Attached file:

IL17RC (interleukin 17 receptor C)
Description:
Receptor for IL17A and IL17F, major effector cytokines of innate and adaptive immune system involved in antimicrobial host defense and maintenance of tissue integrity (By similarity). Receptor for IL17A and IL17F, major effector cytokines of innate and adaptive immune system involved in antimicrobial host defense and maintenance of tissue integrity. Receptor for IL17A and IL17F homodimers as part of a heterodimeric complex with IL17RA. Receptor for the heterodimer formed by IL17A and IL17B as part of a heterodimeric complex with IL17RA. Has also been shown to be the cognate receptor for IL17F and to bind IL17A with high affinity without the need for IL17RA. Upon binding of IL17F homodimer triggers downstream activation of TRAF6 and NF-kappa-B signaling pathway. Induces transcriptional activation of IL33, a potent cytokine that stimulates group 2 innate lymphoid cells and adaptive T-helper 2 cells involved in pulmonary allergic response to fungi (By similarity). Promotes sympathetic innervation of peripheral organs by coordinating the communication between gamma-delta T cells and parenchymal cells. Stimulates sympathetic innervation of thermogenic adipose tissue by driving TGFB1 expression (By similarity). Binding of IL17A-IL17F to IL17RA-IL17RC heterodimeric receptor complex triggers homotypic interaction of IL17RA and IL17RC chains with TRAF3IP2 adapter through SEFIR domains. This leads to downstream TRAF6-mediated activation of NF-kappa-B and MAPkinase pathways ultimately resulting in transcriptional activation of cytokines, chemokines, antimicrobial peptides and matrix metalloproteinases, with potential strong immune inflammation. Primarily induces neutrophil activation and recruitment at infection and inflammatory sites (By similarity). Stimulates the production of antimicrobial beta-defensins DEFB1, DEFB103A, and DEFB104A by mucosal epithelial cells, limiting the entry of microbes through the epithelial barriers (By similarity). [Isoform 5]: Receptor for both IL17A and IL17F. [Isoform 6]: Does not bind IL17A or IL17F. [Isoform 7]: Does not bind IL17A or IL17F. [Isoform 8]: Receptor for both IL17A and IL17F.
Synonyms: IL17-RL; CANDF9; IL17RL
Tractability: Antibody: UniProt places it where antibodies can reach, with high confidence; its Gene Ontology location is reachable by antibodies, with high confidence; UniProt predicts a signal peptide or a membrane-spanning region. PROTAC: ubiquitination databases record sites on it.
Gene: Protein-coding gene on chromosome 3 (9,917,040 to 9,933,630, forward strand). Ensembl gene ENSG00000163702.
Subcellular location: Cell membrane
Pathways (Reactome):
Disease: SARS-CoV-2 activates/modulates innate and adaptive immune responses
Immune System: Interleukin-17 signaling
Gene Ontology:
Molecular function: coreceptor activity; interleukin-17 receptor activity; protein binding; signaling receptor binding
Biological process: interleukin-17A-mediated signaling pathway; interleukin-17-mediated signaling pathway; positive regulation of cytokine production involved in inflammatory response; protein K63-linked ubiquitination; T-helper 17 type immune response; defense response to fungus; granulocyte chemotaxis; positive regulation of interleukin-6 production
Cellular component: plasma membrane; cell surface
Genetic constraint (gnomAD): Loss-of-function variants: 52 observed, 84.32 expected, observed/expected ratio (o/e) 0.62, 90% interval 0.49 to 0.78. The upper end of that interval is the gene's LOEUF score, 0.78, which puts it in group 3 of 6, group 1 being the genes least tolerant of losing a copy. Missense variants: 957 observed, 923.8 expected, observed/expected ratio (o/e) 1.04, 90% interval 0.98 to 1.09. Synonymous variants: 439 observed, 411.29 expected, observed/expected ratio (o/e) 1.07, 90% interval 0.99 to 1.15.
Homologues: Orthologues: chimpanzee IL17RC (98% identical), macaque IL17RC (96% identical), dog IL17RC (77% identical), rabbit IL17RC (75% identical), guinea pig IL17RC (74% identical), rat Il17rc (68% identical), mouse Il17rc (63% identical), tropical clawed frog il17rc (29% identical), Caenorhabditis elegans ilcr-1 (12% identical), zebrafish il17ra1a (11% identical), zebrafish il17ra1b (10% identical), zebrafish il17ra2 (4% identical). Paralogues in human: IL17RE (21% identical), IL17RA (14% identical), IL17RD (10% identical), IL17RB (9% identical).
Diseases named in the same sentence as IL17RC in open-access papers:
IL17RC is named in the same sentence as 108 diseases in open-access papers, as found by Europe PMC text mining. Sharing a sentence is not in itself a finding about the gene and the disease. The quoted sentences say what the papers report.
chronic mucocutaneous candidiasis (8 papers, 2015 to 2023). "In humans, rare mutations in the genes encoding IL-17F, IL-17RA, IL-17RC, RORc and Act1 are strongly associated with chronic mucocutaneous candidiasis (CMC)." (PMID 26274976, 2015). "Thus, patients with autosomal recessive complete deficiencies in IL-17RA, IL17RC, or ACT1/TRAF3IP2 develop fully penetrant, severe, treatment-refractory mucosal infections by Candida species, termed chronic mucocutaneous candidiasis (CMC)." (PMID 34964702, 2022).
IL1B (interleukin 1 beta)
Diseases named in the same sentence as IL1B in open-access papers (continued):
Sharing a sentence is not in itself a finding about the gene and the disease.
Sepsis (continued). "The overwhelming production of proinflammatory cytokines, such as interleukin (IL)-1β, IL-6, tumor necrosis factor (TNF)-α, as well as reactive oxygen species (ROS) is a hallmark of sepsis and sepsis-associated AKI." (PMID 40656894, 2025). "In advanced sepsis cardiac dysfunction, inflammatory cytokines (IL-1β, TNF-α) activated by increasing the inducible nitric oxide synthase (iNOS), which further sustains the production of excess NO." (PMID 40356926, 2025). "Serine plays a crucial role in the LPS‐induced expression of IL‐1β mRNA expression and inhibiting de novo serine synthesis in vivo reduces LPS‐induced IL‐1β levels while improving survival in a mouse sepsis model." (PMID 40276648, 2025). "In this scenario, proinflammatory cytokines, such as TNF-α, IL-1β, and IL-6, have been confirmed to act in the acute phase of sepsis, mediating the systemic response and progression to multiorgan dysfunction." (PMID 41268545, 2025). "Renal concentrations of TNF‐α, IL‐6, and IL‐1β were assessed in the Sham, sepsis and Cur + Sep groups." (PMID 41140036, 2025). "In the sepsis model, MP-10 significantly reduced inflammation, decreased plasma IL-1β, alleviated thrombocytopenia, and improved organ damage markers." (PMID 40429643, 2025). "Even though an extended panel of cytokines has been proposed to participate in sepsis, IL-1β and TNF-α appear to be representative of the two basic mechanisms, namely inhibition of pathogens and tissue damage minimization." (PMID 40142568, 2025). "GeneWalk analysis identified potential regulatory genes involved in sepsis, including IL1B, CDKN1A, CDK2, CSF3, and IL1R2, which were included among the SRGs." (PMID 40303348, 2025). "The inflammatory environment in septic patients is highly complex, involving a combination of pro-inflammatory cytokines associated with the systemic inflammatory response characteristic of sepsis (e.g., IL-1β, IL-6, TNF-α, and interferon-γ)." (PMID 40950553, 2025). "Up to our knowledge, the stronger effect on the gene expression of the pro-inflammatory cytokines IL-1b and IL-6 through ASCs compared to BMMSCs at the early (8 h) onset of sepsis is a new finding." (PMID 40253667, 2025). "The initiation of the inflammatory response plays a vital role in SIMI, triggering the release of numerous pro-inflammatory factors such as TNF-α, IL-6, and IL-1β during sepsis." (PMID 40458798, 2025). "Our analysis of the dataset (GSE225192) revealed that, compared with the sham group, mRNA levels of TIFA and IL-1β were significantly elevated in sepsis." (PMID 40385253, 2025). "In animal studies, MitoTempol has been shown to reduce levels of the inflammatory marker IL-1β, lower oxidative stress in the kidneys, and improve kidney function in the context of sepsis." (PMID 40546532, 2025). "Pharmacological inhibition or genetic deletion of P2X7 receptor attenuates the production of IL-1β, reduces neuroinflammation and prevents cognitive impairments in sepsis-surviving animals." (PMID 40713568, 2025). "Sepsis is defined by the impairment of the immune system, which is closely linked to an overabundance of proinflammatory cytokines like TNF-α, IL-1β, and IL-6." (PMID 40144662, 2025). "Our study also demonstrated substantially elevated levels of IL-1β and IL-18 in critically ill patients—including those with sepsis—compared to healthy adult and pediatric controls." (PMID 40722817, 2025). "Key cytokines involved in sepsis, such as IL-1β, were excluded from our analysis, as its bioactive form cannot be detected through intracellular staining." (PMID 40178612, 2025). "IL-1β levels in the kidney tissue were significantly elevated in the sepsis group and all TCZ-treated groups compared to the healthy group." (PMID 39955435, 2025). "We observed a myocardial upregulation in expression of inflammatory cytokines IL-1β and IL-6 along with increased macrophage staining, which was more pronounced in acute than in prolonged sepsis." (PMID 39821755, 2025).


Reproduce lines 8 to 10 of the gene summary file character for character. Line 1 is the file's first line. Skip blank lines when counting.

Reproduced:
Pathways (Reactome):
Disease: SARS-CoV-2 activates/modulates innate and adaptive immune responses
Immune System: Interleukin-17 signaling